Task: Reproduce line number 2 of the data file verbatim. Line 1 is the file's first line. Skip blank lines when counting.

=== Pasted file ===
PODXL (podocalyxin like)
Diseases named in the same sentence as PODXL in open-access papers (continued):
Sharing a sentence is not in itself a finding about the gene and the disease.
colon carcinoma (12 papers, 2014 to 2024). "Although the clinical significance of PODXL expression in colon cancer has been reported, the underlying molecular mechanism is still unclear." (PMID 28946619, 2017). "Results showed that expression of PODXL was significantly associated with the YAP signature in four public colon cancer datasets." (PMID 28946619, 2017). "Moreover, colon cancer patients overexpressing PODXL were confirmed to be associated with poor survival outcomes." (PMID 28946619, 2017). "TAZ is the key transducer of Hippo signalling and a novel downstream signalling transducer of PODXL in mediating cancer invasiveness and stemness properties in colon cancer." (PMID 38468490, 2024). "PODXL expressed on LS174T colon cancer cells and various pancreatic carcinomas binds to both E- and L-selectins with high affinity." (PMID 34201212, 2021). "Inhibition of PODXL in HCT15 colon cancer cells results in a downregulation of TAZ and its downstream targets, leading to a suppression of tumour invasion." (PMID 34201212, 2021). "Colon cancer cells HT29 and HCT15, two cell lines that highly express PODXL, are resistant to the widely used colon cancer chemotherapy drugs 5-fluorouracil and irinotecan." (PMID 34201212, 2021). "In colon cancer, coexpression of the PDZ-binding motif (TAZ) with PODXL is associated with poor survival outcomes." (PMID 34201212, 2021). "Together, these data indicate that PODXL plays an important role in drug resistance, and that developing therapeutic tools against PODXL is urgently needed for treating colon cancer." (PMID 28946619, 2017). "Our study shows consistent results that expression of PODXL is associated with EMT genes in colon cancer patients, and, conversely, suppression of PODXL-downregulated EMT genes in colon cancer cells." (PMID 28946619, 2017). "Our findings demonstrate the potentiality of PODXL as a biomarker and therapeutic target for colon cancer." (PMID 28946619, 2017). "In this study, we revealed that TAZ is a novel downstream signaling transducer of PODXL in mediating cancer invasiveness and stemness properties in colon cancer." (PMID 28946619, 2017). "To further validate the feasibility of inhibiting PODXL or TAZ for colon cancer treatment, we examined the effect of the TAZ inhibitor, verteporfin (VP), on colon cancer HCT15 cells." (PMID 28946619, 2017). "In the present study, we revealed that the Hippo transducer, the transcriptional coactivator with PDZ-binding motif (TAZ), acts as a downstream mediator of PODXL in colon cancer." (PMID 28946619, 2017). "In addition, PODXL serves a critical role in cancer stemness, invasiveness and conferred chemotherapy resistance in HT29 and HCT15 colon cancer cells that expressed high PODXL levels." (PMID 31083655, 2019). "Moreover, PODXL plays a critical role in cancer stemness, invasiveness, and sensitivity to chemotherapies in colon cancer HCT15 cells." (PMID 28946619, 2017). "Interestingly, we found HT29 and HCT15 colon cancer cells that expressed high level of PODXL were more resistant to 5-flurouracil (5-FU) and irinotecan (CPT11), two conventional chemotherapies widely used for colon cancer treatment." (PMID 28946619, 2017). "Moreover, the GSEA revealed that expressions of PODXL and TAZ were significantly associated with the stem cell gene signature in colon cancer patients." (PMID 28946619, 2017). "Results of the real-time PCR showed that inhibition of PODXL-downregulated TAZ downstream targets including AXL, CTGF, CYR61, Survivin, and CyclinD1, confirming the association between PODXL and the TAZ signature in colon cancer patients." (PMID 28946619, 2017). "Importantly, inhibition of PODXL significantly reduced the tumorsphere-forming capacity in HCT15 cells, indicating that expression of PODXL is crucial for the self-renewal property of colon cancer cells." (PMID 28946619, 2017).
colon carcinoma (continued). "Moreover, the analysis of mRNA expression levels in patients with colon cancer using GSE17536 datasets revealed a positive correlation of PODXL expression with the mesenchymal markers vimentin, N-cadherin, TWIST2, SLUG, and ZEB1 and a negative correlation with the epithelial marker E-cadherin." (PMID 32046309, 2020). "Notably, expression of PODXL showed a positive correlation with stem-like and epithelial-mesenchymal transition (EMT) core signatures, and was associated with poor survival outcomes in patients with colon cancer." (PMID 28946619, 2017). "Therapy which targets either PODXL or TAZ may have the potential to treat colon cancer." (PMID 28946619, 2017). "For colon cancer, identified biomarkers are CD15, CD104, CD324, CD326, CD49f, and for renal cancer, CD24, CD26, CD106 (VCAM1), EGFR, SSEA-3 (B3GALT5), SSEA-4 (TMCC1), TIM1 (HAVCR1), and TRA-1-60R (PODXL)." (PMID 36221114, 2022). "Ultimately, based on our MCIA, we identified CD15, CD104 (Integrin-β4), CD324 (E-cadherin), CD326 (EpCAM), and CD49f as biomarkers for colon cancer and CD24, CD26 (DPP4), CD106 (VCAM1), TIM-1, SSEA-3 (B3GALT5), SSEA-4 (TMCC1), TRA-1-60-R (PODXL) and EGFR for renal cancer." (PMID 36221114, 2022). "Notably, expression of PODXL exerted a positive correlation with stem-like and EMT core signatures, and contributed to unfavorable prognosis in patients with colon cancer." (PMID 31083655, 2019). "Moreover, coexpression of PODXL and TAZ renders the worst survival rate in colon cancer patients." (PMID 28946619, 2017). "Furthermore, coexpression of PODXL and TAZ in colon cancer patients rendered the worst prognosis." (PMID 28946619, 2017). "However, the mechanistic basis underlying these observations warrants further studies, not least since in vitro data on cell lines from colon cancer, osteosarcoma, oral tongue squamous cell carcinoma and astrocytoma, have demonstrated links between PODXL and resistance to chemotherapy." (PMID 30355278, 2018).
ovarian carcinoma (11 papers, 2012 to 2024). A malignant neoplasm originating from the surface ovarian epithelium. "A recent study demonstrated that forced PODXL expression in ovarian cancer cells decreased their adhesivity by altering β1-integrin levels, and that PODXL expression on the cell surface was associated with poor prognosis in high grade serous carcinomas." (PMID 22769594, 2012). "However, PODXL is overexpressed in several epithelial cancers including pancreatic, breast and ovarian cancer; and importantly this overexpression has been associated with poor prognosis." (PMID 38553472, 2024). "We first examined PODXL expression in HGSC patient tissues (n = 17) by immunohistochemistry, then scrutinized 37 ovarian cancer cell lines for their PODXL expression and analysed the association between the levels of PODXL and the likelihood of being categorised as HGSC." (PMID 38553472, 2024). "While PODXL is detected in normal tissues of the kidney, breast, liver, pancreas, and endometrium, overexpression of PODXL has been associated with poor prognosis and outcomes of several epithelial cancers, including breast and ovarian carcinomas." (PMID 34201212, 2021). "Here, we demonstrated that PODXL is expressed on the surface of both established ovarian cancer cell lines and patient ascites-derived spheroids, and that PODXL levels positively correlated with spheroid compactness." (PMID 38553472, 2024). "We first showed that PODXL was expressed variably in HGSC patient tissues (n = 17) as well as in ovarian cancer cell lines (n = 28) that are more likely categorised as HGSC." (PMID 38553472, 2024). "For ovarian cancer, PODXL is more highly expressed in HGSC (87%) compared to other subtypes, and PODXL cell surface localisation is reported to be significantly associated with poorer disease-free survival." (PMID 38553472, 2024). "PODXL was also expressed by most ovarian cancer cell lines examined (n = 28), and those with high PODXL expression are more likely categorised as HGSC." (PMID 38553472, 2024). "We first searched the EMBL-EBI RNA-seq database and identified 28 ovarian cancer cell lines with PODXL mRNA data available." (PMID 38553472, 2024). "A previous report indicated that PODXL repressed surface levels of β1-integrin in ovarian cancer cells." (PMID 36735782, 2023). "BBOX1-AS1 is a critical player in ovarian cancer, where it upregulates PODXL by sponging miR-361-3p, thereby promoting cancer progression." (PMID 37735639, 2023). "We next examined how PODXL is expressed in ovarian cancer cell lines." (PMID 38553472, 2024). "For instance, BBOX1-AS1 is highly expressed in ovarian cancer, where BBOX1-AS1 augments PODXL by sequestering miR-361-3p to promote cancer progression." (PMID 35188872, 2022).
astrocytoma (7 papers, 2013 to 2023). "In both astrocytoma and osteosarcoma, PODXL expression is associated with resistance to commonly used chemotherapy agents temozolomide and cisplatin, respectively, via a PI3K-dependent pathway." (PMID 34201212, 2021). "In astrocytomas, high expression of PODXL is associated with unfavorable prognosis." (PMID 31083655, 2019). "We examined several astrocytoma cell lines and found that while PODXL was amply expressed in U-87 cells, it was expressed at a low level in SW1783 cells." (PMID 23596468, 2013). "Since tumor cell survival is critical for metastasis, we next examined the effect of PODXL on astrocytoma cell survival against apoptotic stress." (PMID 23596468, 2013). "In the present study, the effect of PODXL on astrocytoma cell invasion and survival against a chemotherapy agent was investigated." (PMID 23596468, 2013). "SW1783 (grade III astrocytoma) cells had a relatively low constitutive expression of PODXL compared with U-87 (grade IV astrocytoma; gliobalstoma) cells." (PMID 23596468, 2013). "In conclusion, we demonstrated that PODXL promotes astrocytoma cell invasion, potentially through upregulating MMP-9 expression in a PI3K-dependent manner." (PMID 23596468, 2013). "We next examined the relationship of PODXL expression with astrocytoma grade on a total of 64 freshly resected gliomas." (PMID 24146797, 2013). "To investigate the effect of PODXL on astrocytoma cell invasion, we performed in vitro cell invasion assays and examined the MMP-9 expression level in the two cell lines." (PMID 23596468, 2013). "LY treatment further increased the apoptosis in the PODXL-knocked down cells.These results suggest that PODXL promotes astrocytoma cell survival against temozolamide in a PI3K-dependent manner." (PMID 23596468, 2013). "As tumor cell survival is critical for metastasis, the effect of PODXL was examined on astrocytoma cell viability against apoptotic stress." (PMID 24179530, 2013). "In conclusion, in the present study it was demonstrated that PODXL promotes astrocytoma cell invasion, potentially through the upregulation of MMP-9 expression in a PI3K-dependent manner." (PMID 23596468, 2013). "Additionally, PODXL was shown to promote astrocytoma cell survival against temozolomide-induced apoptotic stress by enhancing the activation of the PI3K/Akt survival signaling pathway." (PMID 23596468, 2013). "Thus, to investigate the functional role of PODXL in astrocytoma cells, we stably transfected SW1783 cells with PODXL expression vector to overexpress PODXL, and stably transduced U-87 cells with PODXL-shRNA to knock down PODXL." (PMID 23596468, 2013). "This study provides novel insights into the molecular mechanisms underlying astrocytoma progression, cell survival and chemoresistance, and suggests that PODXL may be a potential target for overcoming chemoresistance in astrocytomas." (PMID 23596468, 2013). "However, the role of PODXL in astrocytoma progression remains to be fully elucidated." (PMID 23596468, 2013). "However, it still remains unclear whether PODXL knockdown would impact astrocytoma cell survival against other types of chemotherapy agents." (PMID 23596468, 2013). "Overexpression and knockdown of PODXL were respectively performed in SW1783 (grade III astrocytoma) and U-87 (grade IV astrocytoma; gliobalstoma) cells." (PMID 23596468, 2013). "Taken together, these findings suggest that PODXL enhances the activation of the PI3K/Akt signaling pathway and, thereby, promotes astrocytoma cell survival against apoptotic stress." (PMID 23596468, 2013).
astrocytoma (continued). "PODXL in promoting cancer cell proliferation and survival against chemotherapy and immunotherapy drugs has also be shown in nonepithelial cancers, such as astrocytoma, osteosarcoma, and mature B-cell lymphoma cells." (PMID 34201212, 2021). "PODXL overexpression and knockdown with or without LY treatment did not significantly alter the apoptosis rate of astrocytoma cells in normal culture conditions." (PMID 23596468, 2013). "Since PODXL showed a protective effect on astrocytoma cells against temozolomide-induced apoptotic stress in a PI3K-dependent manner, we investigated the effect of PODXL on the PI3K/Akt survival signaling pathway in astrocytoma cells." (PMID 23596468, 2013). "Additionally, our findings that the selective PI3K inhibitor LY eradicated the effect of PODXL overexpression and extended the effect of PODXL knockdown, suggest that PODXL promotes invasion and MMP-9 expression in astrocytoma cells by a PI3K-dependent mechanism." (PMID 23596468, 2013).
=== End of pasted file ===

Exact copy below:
Diseases named in the same sentence as PODXL in open-access papers (continued):